Mouth full, I gaped at Sam. He chewed and grinned back. We bought a bagful, and still amazed, I ate another one on the subway back.
I didn’t note, or soon forgot the name of the apple. (After searching a list of nearly 200 New England varieties, I now suspect they may have been Macoun.) But the variety was only one factor: the same tree can produce fruit that tastes great one year, but which the next year might as well be juiced-up styrofoam. Weather, soil, and blind luck all play their unpredictable parts.
So as Sam had strolled among the heaps in Haymarket, he was not only noting their origin, but also assessing their condition. (Yes, this anecdote has obvious parallels to what Quakers call “discernment.” The fact that this unadorned but masterful exercise of it is all I recall from that YFNA gathering testifies to its importance.)
I didn’t see Sam Levering again for years, but didn’t forget him, or ever “misunderestimate” him again. And there was at least one other mentor for my Quaker novitiate in Cambridge Meeting, closer to home.
Louisa Alger had been a schoolteacher. I never knew much of her personal history beyond that, and she didn’t seem interested in talking about it. Part of that was no doubt her native New England reserve. But another part, I believe, was also likely a veil over a personal story that had its compelling and tender moments, and probably loss and pathos as well.
I knew Louisa first more as a model of no-nonsense devotion to Cambridge Meeting, and concern to keep it productive in practical, undramatic ways. One of them, I learned, was beneath our meeting room in a large open basement. In it she ran a quiet but substantial clothing repair and redistribution operation, with numerous volunteers.
But she also had a watchful, and one hopes discerning eye. It was she who came up to me one First Day morning in the spring of 1969 after meeting had concluded, shook my hand, and then fixed me with a steady gaze. She was looking up, being shorter than me, though her straight carriage and dignified mien, not to mention her spiritual stature, made her appear taller. Perhaps she was in a simple dress with a subdued floral pattern and a lacy collar, something a 1940s schoolteacher might favor. Or if it was still cold, a beige suit; she was not unacquainted with tweed.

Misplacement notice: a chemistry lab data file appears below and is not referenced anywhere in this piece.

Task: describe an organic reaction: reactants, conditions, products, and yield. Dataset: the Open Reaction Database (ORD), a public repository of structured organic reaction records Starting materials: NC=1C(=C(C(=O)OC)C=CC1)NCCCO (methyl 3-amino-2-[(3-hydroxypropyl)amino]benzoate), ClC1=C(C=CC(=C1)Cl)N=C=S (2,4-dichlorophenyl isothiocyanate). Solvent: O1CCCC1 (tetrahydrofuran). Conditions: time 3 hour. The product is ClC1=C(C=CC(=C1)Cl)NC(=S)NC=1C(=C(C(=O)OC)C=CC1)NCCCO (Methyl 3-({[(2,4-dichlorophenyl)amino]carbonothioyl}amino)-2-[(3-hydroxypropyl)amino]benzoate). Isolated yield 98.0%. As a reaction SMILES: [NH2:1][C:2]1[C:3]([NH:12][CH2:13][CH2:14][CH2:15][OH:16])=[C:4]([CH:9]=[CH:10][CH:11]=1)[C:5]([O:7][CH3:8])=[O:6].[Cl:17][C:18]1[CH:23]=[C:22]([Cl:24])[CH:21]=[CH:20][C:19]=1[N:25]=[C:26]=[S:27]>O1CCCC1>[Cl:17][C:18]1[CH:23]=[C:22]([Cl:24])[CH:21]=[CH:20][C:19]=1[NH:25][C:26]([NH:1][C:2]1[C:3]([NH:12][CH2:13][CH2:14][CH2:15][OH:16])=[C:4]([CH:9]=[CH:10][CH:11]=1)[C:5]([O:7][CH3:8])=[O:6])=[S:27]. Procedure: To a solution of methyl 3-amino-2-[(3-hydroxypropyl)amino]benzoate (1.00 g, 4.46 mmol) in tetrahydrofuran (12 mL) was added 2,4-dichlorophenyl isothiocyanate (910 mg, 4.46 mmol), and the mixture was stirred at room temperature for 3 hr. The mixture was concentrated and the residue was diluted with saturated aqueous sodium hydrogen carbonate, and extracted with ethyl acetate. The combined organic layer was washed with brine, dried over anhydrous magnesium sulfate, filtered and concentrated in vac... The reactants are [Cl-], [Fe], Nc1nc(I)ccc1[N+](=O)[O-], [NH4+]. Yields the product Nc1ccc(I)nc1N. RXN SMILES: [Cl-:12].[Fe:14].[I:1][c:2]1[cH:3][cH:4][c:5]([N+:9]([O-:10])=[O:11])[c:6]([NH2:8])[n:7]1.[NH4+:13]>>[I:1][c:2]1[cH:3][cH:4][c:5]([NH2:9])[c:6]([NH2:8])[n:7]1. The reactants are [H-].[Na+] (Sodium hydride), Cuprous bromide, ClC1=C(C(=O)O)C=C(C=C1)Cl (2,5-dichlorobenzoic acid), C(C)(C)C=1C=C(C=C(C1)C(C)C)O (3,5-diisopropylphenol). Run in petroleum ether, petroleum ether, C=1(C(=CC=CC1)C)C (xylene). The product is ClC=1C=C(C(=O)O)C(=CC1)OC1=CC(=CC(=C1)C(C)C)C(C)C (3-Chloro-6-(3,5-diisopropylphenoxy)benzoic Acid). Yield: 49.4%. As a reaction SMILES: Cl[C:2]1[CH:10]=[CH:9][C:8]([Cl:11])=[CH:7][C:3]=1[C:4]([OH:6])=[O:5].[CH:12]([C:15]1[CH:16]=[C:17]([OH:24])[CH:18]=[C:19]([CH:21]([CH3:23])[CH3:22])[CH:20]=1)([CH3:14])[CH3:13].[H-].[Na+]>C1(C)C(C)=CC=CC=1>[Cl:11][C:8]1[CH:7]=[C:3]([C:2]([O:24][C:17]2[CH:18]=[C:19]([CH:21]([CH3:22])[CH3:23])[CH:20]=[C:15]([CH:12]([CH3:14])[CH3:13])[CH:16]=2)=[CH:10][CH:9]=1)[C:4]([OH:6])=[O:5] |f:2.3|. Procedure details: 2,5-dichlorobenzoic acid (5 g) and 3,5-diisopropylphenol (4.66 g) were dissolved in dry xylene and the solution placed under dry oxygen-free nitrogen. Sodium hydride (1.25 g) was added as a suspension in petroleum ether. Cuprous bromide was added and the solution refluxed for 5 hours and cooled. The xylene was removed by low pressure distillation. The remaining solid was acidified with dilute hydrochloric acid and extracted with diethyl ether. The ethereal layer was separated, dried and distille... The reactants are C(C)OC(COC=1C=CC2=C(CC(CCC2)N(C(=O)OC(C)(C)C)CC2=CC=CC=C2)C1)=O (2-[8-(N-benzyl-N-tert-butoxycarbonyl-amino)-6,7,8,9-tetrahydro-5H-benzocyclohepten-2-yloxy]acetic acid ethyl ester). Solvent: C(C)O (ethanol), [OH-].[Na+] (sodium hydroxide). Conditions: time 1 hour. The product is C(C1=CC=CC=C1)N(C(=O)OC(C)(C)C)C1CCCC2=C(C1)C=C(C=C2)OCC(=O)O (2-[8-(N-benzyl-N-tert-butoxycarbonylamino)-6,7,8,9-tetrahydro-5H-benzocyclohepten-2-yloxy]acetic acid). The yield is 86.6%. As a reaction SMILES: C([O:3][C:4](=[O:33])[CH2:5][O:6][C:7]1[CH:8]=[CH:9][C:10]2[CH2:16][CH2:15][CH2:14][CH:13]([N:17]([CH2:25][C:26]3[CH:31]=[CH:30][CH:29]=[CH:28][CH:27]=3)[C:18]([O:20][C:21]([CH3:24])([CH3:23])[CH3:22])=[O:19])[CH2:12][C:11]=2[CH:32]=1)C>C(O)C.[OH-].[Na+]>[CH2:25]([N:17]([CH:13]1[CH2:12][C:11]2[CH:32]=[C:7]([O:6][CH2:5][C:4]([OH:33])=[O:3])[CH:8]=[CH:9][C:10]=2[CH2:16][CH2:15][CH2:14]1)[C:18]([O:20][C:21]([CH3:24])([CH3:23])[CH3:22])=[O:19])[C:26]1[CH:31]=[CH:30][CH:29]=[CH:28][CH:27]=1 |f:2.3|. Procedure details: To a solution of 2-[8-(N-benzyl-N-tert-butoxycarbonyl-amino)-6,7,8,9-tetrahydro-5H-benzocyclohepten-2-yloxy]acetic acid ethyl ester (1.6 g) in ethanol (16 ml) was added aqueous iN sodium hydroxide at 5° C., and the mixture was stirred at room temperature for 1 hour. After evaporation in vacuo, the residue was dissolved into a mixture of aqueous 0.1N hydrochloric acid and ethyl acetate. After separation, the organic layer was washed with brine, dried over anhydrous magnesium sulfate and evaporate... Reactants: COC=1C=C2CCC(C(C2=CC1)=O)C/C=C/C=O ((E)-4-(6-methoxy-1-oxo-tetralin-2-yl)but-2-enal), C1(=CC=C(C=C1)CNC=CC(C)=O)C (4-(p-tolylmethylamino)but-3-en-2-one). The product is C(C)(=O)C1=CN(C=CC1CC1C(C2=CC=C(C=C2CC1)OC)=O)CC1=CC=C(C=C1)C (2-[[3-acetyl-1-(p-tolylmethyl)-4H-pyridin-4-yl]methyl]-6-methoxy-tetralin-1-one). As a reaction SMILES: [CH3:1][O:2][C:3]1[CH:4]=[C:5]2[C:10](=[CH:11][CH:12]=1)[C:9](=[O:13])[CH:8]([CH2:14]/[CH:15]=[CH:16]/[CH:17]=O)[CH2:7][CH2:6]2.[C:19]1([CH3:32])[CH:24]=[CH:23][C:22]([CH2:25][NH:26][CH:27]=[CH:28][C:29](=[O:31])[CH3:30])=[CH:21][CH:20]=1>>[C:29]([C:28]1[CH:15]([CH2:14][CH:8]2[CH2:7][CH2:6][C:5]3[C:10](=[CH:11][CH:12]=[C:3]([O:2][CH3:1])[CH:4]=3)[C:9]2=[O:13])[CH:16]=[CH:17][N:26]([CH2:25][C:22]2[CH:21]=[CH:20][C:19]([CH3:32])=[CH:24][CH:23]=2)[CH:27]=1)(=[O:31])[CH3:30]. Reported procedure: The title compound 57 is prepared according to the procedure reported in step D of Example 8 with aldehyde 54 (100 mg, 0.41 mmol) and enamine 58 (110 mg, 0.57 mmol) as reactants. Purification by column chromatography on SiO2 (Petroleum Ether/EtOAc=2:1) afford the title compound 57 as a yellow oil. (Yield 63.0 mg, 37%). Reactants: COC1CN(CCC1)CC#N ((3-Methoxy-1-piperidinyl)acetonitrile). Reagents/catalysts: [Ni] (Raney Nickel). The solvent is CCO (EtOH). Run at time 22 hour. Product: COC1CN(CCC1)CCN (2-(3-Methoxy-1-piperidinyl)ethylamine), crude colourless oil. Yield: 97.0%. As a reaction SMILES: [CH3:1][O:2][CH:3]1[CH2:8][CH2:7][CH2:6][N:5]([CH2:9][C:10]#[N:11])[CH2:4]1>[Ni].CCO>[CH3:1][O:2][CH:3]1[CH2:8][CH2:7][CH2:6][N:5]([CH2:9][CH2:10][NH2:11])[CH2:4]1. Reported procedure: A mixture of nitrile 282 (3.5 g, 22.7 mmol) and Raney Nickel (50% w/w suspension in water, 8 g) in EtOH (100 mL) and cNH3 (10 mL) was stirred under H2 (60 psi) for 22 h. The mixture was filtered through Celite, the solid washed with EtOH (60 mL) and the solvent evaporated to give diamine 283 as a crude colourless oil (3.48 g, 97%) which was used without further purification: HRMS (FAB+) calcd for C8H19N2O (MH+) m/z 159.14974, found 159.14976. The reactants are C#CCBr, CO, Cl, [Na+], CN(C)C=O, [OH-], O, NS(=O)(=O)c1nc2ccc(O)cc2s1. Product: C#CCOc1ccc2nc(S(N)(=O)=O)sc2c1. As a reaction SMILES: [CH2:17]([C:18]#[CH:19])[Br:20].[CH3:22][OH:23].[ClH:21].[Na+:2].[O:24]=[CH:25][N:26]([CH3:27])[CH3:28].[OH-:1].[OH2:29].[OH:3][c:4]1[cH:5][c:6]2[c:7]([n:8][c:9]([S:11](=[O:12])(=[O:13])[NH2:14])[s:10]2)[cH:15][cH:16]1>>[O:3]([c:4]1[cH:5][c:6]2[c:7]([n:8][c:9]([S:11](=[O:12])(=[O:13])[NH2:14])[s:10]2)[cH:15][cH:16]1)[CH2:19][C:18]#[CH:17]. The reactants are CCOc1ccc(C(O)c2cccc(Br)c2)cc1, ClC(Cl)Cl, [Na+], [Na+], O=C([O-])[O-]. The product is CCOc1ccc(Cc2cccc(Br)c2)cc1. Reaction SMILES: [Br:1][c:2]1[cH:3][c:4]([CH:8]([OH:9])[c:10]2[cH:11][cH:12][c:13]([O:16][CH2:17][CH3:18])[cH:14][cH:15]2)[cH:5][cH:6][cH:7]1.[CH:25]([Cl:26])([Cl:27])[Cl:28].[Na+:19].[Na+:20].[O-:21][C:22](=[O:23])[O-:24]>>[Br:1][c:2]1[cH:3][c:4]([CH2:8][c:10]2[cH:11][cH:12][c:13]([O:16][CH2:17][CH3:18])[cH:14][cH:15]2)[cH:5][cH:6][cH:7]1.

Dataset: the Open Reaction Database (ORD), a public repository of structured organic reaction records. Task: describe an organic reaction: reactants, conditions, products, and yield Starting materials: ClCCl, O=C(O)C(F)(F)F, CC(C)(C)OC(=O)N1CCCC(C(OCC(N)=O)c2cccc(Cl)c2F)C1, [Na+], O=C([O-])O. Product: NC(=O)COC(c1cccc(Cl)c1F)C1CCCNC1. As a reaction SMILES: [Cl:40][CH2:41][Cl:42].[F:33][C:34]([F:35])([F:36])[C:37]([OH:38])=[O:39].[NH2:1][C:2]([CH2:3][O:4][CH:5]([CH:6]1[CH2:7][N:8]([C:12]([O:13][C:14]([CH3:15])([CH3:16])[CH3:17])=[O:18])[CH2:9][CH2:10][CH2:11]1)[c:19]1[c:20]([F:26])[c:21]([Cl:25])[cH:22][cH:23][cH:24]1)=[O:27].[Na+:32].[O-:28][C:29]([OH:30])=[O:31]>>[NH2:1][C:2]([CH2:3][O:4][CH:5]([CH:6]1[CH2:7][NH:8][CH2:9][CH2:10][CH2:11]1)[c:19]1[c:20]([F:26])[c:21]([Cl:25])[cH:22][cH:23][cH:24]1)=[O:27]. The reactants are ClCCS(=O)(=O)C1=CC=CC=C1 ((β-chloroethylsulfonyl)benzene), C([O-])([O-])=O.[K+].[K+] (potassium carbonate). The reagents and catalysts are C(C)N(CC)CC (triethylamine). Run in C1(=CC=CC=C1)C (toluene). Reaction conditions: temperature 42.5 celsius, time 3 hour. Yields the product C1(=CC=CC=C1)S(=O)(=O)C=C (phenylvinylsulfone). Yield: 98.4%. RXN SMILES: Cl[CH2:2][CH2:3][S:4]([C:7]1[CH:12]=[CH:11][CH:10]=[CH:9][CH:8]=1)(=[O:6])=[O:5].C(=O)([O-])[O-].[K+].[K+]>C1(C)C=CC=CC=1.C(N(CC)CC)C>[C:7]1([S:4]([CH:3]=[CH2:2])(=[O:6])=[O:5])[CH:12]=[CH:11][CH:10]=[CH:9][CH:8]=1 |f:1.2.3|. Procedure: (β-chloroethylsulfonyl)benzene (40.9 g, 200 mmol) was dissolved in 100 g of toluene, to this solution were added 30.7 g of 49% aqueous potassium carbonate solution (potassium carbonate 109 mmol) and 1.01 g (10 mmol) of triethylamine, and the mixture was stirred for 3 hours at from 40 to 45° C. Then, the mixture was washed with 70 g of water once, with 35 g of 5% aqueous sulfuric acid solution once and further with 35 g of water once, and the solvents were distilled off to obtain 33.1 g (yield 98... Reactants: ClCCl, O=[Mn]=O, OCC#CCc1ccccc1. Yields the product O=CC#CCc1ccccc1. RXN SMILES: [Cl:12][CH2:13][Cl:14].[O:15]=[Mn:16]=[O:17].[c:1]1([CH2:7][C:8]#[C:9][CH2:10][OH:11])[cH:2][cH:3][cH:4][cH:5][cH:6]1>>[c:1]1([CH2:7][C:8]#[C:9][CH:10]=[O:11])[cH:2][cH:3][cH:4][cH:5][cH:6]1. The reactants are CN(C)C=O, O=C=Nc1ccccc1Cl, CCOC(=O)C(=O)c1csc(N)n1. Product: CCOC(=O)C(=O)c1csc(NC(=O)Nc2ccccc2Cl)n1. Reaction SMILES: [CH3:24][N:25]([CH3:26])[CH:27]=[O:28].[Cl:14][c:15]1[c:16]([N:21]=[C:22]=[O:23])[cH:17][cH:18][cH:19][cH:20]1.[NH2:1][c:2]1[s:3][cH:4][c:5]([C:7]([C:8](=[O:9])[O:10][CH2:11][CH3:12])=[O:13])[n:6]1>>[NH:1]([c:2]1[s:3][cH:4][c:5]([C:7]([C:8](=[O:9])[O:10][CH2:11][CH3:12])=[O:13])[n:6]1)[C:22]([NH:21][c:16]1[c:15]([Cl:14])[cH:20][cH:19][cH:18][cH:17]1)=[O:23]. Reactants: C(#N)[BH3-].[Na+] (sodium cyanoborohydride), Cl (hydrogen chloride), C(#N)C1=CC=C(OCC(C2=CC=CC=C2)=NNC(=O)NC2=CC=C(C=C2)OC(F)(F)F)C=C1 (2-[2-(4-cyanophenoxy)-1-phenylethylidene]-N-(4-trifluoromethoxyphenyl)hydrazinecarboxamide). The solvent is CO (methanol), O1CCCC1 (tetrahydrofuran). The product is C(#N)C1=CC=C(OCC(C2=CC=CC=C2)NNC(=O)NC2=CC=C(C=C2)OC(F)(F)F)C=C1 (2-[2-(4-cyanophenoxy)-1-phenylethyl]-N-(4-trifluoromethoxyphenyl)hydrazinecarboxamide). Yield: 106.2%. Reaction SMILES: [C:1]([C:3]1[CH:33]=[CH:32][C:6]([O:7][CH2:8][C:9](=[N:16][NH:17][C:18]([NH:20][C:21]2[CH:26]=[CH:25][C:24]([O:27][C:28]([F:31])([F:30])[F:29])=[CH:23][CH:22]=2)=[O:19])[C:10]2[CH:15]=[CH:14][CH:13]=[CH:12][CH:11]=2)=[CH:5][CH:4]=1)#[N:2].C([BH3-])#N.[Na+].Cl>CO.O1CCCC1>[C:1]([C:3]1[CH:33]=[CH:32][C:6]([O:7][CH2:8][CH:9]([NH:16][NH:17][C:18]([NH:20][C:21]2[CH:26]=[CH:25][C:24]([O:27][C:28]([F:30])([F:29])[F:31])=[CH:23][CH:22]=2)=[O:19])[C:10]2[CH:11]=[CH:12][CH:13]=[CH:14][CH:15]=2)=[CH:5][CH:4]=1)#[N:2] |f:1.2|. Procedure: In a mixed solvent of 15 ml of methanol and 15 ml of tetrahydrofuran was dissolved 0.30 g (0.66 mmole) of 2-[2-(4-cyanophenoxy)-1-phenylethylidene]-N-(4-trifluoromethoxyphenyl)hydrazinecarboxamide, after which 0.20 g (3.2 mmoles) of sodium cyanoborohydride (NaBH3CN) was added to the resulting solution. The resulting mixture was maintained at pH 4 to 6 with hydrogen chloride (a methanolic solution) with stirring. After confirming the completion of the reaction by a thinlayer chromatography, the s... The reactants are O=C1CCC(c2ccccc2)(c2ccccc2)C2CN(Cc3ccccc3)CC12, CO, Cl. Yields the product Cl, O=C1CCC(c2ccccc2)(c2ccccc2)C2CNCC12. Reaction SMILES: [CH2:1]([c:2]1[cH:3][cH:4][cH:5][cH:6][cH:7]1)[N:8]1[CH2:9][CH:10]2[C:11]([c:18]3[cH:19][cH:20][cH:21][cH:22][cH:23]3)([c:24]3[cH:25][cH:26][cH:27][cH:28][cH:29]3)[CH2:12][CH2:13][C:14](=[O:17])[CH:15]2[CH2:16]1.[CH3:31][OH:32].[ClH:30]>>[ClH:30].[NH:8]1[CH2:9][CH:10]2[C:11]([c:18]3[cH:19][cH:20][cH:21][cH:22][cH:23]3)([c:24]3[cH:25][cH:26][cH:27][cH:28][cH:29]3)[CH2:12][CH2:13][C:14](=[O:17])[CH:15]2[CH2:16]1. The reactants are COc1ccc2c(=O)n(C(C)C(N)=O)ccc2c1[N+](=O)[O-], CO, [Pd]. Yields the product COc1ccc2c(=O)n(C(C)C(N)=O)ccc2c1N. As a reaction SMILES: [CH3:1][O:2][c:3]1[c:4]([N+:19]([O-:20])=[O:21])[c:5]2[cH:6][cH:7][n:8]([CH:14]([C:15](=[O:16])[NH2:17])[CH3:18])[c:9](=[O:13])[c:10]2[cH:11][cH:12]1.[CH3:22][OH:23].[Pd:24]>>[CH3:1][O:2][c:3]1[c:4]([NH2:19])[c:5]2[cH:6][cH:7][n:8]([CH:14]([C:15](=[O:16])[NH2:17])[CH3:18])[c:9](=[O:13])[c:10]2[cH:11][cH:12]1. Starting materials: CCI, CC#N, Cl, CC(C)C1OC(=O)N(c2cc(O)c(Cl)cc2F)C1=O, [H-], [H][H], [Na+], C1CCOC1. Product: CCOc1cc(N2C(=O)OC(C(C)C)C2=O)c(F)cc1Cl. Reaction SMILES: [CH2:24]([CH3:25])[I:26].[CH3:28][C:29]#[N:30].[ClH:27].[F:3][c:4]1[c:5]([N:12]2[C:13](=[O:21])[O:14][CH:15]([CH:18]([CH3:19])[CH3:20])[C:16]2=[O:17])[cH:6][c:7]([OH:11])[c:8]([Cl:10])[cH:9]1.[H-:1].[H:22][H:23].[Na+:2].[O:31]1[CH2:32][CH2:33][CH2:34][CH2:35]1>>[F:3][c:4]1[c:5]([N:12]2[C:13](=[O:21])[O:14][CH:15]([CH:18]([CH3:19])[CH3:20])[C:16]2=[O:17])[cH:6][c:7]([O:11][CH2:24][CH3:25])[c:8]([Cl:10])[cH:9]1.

In any case, Louisa eyed me unsmilingly, and then said, “Charles Fager” (this was Quaker formality; though by testimony, as others had taught me, Friends shunned titles, being addressed by one’s full name indicated that a conversation was not mere banter), “don’t thee think it’s about time thee wrote the meeting a letter?”
And that, Friends, was my Quaker “Come to Jesus” moment. No fervent preaching, no invitation to tread the sawdust path, no altar call or emoting at the mourner’s bench. Instead, a brief, prim summons to write a letter, which was how one applied for membership.
And why not? St. Augustine heard a nameless child singing outside his window; a total stranger spoke to some Galilee fisherman; John Wesley listened to someone reading from Luther. Top billing in the annals usually goes to the blinding light, the talking jackass, or a burning coal to the lips; but they are neither required nor typical.
I thanked Louisa and mumbled some noncommittal reply; but then went home and wrote the letter. It was hardly a masterpiece; but after receipt, an ad hoc committee met with me, and on its favorable report, I shortly became officially a Quaker.
But still a novice. There were more books to read, more committee meetings to sit in on, mentors to observe and emulate, not to mention some trials and tribulations. And even though we rarely spoke thereafter, none taught me more there in the coming years than Louisa.
This is an excerpt from Meetings: A Religious Autobiography. It is available here, and on Amazon.
“If you love history, if you love biography, if you are interested in American culture and the complexities of navigating life in this crazy diaspora – this book is for you. Chuck is a hero of mine, and I feel enormously lucky to call him F/friend.”
— Jeanmarie Bishop, author of “The Joy,” a play about Mary Dyer
More about “Meetings” here.
A previous excerpt is here.